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Economic Hindsight: Me, Wrong? Never!

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One of psychology’s most reliable phenomena is “the overconfidence phenomenon”—the tendency, when making judgments and forecasts, to be more confident than correct. Stockbrokers market their advice regarding which stocks will likely rise while other stock brokers give opposite advice (with a stock’s current price being the balance point between them). But in the long run, as economist Burton Malkiel has repeatedly demonstrated, essentially none of them beat the efficient marketplace.


Or consider psychologist Philip Tetlock’s collection of more than 27,000 expert predictions of world events, such as the future of South Africa or whether Quebec would separate from Canada. As Nathan DeWall and I explain in Psychology, 12th Edition,

His repeated finding: These predictions, which experts made with 80 percent confidence on average, were right less than 40 percent of the time. Nevertheless, even those who erred maintained their confidence by noting they were “almost right.” “The Québécois separatists almost won the secessionist referendum.”


My fellow Worth Publishers text author and Nobel laureate economist, Paul Krugman, has described similar overconfidence and reluctance to admit error among economists and politicians.

  • When Bill Clinton raised taxes on the rich, conservative politicians and economists predicted economic disaster—but the economy instead boomed, with 23 million jobs added during the Clinton years.
  • When Kansas politicians passed large tax cuts with the promise that growth would pay for them, the result was an unexpected state funding crisis.
  • When, in 2008, the Federal Reserve responded to the recession by cutting interest rates to zero, conservative economists and pundits published an open letter warning of soaring inflation to come. But it hasn’t.


When none of the predicted economic outcomes happened, did the forecasters own their error and change their thinking? Contacted by Bloomberg, not one of the inflation open letter signatories acknowledged error. Instead, they offered (in Krugman’s words) “some reason wrong was right … and never, ever, an admission that maybe something was wrong with [their] initial analysis.”

Overconfidence—the human bias that our own Nobel laureate, Daniel Kahneman, would most like to eliminate—feeds another potent phenomenon, “belief perseverance”—our tendency to cling to our beliefs in the face of contrary evidence. The more we explain why our beliefs might be true, the more they persist. Thus we welcome belief-supportive evidence—about climate change, same-sex marriage, or the effects of today’s proposed tax cuts—while discounting contrary evidence. To believe is to see.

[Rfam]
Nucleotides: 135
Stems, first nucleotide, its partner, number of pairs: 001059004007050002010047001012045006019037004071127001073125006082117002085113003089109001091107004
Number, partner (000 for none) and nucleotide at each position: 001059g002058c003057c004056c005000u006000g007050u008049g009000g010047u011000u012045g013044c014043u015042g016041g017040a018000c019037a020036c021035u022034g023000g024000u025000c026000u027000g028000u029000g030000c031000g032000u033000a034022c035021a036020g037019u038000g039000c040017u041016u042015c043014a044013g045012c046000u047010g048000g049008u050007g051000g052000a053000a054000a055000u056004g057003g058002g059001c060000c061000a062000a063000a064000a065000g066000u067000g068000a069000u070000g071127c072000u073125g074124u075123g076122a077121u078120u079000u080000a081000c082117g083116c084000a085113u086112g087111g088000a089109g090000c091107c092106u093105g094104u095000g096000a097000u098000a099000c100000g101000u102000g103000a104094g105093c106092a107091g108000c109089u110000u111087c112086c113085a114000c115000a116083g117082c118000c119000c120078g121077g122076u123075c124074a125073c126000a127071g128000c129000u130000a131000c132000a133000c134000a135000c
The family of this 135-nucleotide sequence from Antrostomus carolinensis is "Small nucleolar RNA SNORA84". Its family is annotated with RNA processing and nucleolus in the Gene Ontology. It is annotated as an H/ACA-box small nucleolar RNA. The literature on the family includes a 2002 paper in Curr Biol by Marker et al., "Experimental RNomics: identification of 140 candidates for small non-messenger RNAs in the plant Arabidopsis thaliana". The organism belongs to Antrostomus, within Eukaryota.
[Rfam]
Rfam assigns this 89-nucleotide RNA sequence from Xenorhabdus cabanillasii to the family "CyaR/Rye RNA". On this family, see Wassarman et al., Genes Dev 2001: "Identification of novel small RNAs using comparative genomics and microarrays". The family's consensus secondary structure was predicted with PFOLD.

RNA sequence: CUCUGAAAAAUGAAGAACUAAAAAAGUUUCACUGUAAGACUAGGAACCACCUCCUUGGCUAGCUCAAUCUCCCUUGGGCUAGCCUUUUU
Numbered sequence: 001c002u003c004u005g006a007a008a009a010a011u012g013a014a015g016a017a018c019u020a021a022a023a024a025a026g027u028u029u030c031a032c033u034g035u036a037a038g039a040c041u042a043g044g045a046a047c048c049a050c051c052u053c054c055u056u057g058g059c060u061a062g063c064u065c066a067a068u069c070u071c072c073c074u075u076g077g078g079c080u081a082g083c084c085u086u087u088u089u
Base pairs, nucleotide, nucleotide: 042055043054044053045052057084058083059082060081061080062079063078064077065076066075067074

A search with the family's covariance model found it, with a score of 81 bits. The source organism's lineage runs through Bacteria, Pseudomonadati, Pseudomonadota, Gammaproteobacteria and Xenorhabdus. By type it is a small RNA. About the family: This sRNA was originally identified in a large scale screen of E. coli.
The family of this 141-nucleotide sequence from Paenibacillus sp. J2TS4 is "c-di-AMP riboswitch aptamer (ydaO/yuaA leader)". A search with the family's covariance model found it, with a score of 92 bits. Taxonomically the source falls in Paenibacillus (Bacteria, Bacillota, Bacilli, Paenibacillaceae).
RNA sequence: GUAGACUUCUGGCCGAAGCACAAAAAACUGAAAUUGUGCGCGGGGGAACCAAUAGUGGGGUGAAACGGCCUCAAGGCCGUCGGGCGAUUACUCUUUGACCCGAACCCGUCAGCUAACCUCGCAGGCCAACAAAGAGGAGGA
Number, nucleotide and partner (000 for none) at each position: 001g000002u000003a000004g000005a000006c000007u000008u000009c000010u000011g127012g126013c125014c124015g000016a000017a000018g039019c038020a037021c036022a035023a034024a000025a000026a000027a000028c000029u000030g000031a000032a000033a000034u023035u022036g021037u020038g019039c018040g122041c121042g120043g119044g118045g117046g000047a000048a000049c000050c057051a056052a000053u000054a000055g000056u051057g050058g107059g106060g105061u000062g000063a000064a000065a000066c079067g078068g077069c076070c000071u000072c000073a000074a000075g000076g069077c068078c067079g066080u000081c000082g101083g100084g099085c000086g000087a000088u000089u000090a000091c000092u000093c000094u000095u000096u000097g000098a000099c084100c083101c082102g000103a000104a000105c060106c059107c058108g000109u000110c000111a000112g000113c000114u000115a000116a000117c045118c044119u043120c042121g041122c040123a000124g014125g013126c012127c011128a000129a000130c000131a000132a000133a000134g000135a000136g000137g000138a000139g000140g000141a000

Perhaps, then, we should all aspire to a greater spirit of humility. Such recognizes, as I have written elsewhere, that

We are finite and fallible. We have dignity but not deity. [Thus] we should hold our own untested beliefs tentatively, assess others ’ ideas with open-minded skepticism, and when appropriate, use observation and experimentation to winnow error from truth.

About the Author
David Myers received his psychology Ph.D. from the University of Iowa. He has spent his career at Hope College, Michigan, where he has taught dozens of introductory psychology sections. Hope College students have invited him to be their commencement speaker and voted him "outstanding professor." His research and writings have been recognized by the Gordon Allport Intergroup Relations Prize, by a 2010 Honored Scientist award from the Federation of Associations in Behavioral & Brain Sciences, by a 2010 Award for Service on Behalf of Personality and Social Psychology, by a 2013 Presidential Citation from APA Division 2, and by three dozen honorary doctorates. With support from National Science Foundation grants, Myers' scientific articles have appeared in three dozen scientific periodicals, including Science, American Scientist, Psychological Science, and the American Psychologist. In addition to his scholarly writing and his textbooks for introductory and social psychology, he also digests psychological science for the general public. His writings have appeared in four dozen magazines, from Today's Education to Scientific American. He also has authored five general audience books, including The Pursuit of Happiness and Intuition: Its Powers and Perils. David Myers has chaired his city's Human Relations Commission, helped found a thriving assistance center for families in poverty, and spoken to hundreds of college and community groups. Drawing on his experience, he also has written articles and a book (A Quiet World) about hearing loss, and he is advocating a transformation in American assistive listening technology (see For his leadership, he received an American Academy of Audiology Presidential Award in 2011, and the Hearing Loss Association of America Walter T. Ridder Award in 2012. He bikes to work year-round and plays daily pick-up basketball. David and Carol Myers have raised two sons and a daughter, and have one granddaughter to whom he dedicates the Third Edition of Psychology in Everyday Life.